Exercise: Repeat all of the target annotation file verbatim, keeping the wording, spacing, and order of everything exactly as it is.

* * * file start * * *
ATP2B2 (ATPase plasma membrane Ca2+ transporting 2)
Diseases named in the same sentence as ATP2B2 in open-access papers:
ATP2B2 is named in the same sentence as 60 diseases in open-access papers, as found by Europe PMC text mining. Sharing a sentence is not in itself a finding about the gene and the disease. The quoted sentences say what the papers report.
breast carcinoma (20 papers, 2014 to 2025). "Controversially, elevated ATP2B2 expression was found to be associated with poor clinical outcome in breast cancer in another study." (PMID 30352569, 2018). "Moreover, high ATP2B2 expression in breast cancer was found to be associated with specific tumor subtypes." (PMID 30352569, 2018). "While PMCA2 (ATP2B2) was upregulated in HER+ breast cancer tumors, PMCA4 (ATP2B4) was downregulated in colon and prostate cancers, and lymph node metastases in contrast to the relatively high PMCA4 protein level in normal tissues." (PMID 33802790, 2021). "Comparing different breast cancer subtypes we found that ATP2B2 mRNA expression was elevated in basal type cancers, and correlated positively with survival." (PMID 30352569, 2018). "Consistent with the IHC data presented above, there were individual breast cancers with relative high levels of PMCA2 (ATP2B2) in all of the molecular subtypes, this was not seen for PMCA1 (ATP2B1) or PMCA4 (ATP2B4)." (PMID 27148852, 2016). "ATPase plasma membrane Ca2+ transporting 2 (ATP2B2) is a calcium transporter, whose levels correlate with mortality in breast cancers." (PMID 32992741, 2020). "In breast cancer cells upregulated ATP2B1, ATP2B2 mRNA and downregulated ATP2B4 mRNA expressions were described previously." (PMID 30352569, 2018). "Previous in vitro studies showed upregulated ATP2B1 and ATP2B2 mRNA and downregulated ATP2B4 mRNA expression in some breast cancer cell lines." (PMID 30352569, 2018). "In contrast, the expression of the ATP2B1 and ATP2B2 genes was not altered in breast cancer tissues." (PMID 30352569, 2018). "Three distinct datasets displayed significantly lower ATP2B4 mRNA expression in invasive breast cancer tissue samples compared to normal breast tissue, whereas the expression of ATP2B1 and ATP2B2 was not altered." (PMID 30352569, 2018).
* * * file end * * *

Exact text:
ATP2B2 (ATPase plasma membrane Ca2+ transporting 2)
Diseases named in the same sentence as ATP2B2 in open-access papers:
ATP2B2 is named in the same sentence as 60 diseases in open-access papers, as found by Europe PMC text mining. Sharing a sentence is not in itself a finding about the gene and the disease. The quoted sentences say what the papers report.
breast carcinoma (20 papers, 2014 to 2025). "Controversially, elevated ATP2B2 expression was found to be associated with poor clinical outcome in breast cancer in another study." (PMID 30352569, 2018). "Moreover, high ATP2B2 expression in breast cancer was found to be associated with specific tumor subtypes." (PMID 30352569, 2018). "While PMCA2 (ATP2B2) was upregulated in HER+ breast cancer tumors, PMCA4 (ATP2B4) was downregulated in colon and prostate cancers, and lymph node metastases in contrast to the relatively high PMCA4 protein level in normal tissues." (PMID 33802790, 2021). "Comparing different breast cancer subtypes we found that ATP2B2 mRNA expression was elevated in basal type cancers, and correlated positively with survival." (PMID 30352569, 2018). "Consistent with the IHC data presented above, there were individual breast cancers with relative high levels of PMCA2 (ATP2B2) in all of the molecular subtypes, this was not seen for PMCA1 (ATP2B1) or PMCA4 (ATP2B4)." (PMID 27148852, 2016). "ATPase plasma membrane Ca2+ transporting 2 (ATP2B2) is a calcium transporter, whose levels correlate with mortality in breast cancers." (PMID 32992741, 2020). "In breast cancer cells upregulated ATP2B1, ATP2B2 mRNA and downregulated ATP2B4 mRNA expressions were described previously." (PMID 30352569, 2018). "Previous in vitro studies showed upregulated ATP2B1 and ATP2B2 mRNA and downregulated ATP2B4 mRNA expression in some breast cancer cell lines." (PMID 30352569, 2018). "In contrast, the expression of the ATP2B1 and ATP2B2 genes was not altered in breast cancer tissues." (PMID 30352569, 2018). "Three distinct datasets displayed significantly lower ATP2B4 mRNA expression in invasive breast cancer tissue samples compared to normal breast tissue, whereas the expression of ATP2B1 and ATP2B2 was not altered." (PMID 30352569, 2018).